A simple art-deco-inspired mid-century storefront in Federal Hill demolished for the promise of a new hotel.
A lovely split-square dual residence at the beginning of Atwells Avenue, razed in 2014 for a speculative development that has not yet come to pass
This turn-of-the-century Federal-style two-story wooden house-turned-resturant was razed quickly on Good Friday in 2021
An amazingly dense complex of mill structures dating from the mid-1800s and in use for over 100 years before succumbing to two large fires in the midst of plans to redevelop
A small, square remnant of a much larger Riverside Mills complex remained as City property for almost 30 years before being torn down.
A former clothing store built off the north side of Sears that stayed empty for years and years before being razed in 2009.
Built circa 1915, these concrete coal storage towers were demolished in late 2002 by oversight — a permit was granted despite their protection by inclusion in the National Register of Historic Places.
Two massive five-story, brick, pier-and-spandrel warehouses along the waterfront once used for storing cargo. Vacant for 15+ years before demolition from 2013-2015.
A family eatery for 50 years at the same corner moves its menu and its silo to a new location in 2021
Nine homes on a block off Thayer Street were demolished ot make way for a large bulk of student apartments
Seven houses, allowed to decay as student housing and easily demolished because of a lack of visual maintenance
Originally located along N. Main & Canal Sts., across from Roger Williams Park, Providence, the last meat-packing plant survived until the 1980s
Once a circa 1920s car garage, most recently this was a commercial block home to Bagel Gourmet and East Side Mini-Mart, two Brown-University-student staples
A large former gymnasium with a large enough indoor space to support a suspended indoor quarter mile track. Demolished in 2001.
A part of the Provisions District met the wrecking ball in 2011. Owner of this and nearby buildings, The Providence Journal Company, used deferred maintenance as an excuse.
A bricked-in and enclosed one-story building along Kinsley Avenue exploded in a chemical fire that leveled it and threw conder blocks across the street
A converted industrial office building became the State Traffic Tribunal but closed for better digs
The story of two central fire stations located on the perimeter of Exchange Place, now Kennedy Plaza.
A former industrial building converted to a Benny’s department store and then converted to a strip mall
These three restaurants are a gateway to memories of mid-century immigrant restaurants and their impact on our taste buds.
Closed in 1981, this William R. Walker and Son-designed church was vacant for over 20 years before neglect contributed to its demise.
A wonderful meeting of Brutalist and roadside architecture in a striking circular floor plan that fit the location at the apex of Broadway and Atwells Avenue quite well.
A neighborhood battle and a prolonged redevelopment took down Clark’s to replace it with mixed-use residential and commercial space
A loved but neglected set of mills suffer fire and neglect before finally being razed
During this park’s 90-year run, it entertained millions of New Englanders as well as people from all over the world.
A comfortable old man bar for young people during the early 2000s
Brilliant — park on top, bowl below. Unfortunately, it just wasn’t hip enough to survive waning interest before bowling made a resurgence.
A low-slung, semi-circular mid-century modern transportation hub in downtown Providence.
The spooky former “School for the Feeble-minded” which decayed for 20 years before being slowly razed building by building.
An aging 70-year-old municipal structure outlived its usefullness and could not keep up with the educational needs of a new generation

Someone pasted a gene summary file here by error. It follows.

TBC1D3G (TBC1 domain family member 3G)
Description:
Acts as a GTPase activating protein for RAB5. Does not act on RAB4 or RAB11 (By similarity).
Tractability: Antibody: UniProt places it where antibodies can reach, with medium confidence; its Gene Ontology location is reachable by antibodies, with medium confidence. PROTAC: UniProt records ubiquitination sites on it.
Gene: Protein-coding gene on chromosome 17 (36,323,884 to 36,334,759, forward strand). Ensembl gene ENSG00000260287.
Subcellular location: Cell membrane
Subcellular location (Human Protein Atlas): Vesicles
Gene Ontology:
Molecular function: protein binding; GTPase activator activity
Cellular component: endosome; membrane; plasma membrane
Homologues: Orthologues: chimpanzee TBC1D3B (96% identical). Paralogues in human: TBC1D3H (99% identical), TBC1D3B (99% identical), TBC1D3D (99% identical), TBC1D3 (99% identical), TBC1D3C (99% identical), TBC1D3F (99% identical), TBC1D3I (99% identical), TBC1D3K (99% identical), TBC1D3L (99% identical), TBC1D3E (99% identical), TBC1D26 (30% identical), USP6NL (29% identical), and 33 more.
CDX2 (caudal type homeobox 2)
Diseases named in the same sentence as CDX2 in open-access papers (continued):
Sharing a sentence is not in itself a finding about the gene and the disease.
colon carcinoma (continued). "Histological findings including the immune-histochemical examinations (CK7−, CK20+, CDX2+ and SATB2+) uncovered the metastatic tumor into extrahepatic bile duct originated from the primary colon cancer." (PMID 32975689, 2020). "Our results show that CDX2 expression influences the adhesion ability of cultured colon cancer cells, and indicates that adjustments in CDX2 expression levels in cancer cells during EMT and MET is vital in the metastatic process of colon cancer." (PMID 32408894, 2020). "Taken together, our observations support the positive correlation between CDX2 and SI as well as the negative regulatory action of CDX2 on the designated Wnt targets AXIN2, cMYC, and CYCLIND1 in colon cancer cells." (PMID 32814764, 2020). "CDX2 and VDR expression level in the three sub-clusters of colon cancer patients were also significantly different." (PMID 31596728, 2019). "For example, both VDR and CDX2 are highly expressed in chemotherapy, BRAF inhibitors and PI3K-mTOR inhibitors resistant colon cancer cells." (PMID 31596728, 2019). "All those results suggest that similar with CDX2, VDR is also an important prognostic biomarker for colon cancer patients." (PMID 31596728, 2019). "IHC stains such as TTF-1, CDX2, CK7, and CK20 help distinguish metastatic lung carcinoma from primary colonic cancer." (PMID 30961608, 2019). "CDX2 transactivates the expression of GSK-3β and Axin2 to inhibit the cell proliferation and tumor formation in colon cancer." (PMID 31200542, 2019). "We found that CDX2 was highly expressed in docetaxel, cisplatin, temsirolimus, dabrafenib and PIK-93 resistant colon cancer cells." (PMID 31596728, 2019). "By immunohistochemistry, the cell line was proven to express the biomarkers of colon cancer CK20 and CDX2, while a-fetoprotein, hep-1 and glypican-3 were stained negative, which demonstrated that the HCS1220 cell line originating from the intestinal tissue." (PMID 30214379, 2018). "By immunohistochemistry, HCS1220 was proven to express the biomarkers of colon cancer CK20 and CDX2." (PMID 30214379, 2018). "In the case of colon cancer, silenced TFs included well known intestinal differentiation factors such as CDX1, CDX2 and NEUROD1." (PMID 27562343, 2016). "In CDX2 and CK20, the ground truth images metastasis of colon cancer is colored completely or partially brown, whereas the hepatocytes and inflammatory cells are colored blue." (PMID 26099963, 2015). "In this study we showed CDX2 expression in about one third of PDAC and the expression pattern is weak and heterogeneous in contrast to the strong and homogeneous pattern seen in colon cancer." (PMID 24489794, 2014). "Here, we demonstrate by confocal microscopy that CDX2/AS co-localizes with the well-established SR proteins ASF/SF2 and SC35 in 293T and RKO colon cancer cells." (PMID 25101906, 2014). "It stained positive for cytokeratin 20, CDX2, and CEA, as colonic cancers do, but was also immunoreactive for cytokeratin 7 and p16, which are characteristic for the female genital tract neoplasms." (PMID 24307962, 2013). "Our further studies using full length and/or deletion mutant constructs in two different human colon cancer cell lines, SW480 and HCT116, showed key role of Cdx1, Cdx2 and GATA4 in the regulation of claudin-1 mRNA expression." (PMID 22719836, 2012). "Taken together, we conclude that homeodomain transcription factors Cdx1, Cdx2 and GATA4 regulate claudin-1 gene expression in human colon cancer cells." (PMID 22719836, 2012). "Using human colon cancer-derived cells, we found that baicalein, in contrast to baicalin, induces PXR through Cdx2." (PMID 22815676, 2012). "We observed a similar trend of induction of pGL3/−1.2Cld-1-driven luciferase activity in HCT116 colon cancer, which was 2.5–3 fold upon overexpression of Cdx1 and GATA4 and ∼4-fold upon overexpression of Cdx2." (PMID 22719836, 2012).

A low-slung, 2-story mill with numerous large windows sat vacant for years before it succumbed to a fire
This historic wooden structure over the Providence River withstood the Hurricane of 1938 but not a lighting strike on January 12, 2011
A kid-friendly family theme park with storybook characters and amusement rides that closed in 2005.
A pair of auto-centric businesses constructed as the “new” highway was carved through Providence in the 50s/60s.
This cinder block building with a residential looking store facade slapped on it stood vacant for many years before demolition. Part of the way commercial retail comes and goes.
An almost 100 year old apartment building turned dormitory became too downtrodden to be useful.
A historic home that was not officially verified as “historic”, therefore it was unprotected from demolition by neglect
A non-descript downtown commercial building probably faced with enamel and steel details in the 1950s. Razed in 2005 for a condomuium tower that was never built.
A simple building located next to the former Sportsman’s Inn (now the Dean Hotel) that was razed for a never-built hotel.
The littlest building in downtown (not including parking lot shelters) that was once home to small coffee shops.
A mid-century industrial facility designed by famous architects for a little company that went national. Sadly, closed in 1998 and razed in 2020.
The earliest steel-framed buildings in the city, constructed by the Berlin Iron Bridge Company of Connecticut
A group of three unexciting buildings have been razed to make way for an undetermined future development
A quietly operational General Electric light bulb plant for over 70 years until a swift demolition after 20 years of neglect
A sprawling complex and a leading designer of silver goods for 100 years or more. Still in business (not in RI) as part of the Lenox Corporation.
A conglomeration of possibly six 1-3 story structures bounded by Westminster, Union, and Weybosset Streets razed in 2005 for a proposed parking garage.
A long fight over the demolition of a former neighborhood school — and a contributing structure to the Broadway-Armory Historic District.
What was left of the former lumber yard along Harris Ave. was replaced with new office space in 2009
A mid-century housing complex that survived the blast intended to take it down.
A mystery! How long did this slender building along Charles Street and the Moshassuck river stand?
A sweet little simple Art Deco brick gas station in the middle of the Hope Street commercial district. Probably contaminated and hard to subdivide, so it came down.
The iconic “HOPE” sign rose off the roof of a mill building as you drove north on 95 until a fire devastated it in 2004.
A 300ft long, 4-story brick mill off the side of Interstate 95 heading north into Massachusetts